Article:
All Things Considered
All Things Considered
Tuesday, July 14, 2009

Minnesota Public Radio Stories

National Public Radio Stories

  • Senators Grill Sotomayor On Firefighters, Comments
    Judge Sonia Sotomayor, President Obama's nominee to replace Justice David Souter on the Supreme Court, answered questions Tuesday from several members of a Senate panel at her confirmation hearing. At issue were her handling of the New Haven firefighters' case and previous statements about life experience and impartiality.
  • Sotomayor, Like Past Nominees, Saying Little
    Judge Sonia Sotomayor gave as little away as she possibly could while still answering senators' questions at her confirmation hearing Tuesday. Her comments on the right to privacy echoed the remarks of Chief Justice John Roberts and Justice Samuel Alito at their confirmation hearings.
  • Treating Ballast Water Could Fight Invasive Species
    Billions of microscopic eggs or larvae of local marine creatures live in ships' ballast water. When transported across the globe, these invasive species can wreak havoc on ecosystems, costing billions of dollars in cleanup each year. Scientists are developing water treatment systems to remove these organisms from the water.
  • Democrats Unveil Health Care Measure
    House Democrats unveiled a health care measure Tuesday with provisions for a government-sponsored plan. The measure would require most people to have insurance and for most employers to pay for it. It was missing a key ingredient, however: how it would be financed.
  • Reporter: Calif. Nursing Panel Ignored Abuse Cases
    Charles Ornstein, a reporter for ProPublica co-wrote a story in Sunday's Los Angeles Times about why abusive nurses in California were allowed to keep working even after an oversight panel learned of their practices. The report prompted Gov. Arnold Schwarzenegger to fire most of the nursing board.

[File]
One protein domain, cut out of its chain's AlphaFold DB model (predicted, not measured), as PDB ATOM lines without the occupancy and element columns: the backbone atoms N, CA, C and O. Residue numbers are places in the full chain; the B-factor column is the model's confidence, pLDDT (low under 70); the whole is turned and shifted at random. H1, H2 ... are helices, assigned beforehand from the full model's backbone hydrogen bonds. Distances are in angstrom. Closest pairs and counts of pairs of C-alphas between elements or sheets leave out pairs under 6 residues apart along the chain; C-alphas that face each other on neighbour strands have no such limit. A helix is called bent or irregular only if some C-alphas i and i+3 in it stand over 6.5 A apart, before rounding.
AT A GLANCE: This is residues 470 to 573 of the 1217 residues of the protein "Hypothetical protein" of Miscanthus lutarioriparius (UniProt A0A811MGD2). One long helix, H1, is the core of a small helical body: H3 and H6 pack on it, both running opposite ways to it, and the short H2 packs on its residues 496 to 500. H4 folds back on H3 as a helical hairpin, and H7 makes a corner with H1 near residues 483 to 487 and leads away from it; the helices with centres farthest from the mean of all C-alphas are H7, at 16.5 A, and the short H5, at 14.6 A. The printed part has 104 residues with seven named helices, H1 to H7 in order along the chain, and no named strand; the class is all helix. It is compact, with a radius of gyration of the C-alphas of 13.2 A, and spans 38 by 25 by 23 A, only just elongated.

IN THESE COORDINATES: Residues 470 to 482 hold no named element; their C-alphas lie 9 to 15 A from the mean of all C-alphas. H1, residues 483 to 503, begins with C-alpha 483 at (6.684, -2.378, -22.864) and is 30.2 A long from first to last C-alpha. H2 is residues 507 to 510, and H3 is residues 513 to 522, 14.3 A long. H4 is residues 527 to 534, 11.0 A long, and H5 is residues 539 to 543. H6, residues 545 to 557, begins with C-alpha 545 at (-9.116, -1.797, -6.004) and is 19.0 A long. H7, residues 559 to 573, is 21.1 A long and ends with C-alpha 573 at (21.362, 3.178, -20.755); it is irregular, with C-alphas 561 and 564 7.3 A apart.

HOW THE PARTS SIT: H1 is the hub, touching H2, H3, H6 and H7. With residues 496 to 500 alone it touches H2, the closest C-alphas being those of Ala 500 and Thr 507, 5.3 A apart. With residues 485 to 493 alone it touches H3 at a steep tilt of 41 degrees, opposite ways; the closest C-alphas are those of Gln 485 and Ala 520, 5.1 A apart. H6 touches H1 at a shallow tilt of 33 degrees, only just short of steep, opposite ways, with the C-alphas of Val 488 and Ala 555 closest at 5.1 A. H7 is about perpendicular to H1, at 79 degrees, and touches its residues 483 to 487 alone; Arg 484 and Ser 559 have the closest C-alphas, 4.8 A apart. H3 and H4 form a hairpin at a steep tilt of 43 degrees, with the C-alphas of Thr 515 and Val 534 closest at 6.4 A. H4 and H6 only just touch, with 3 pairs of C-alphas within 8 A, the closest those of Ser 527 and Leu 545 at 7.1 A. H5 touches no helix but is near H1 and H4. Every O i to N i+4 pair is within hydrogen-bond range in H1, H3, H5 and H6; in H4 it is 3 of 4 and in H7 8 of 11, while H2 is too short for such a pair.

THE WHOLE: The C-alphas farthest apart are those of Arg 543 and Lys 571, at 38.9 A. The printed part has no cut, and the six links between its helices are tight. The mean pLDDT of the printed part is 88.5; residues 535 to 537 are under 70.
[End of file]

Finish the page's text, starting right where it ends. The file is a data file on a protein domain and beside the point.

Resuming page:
• Unrest In China Highlights Plight Of Ethnic Minorities
    Recent violence in Urumqi, China, marks the second year of major ethnic unrest in the country's far west, after riots in Tibet last year. The events have prompted renewed debate over the treatment of ethnic minorities in China.
  • Japanese Structure Withstands Earthquake Test
    In Miki, Japan, Tuesday, a six-story wooden model condominium was shaken by the equivalent of a 7.5 magnitude earthquake. The test was said to be the largest simulated earthquake ever attempted with a wooden structure. John Van de Lindt, a professor at Colorado State University, says the structure fared "very, very well."
  • How States Are Dealing With Budget Gaps
    States are raising taxes and fees to make ends meet in their budgets. But a researcher at the Urban Institute says it's unlikely that the housing crisis will be resolved. So, in a few years, these increases still may not generate enough money to pay the bills.
  • Only 100 Percent Pure Honey Makes Grade In Fla.
    Beginning Tuesday, any honey that is sold in Florida is required to be 100 percent pure. In 2006, Florida agriculture officials began to see a flood of honey that was sold with additives and chemicals. Beekeepers petitioned the federal government to establish a national honey standard, but nothing happened. Now, the honey industry is embarking on a state-by-state effort to establish rules for pure honey.
  • In-N-Out Burger Sticks To Basics, Finds Success
    In-N-Out Burger is a phenomenally successful West Coast chain that has stuck to burgers, fries and shakes. BusinessWeek reporter Stacy Perman has written a new history of In-N-Out. She says the chain has persisted with its original formula: Keep it simple; do one thing, and do it the best you can.

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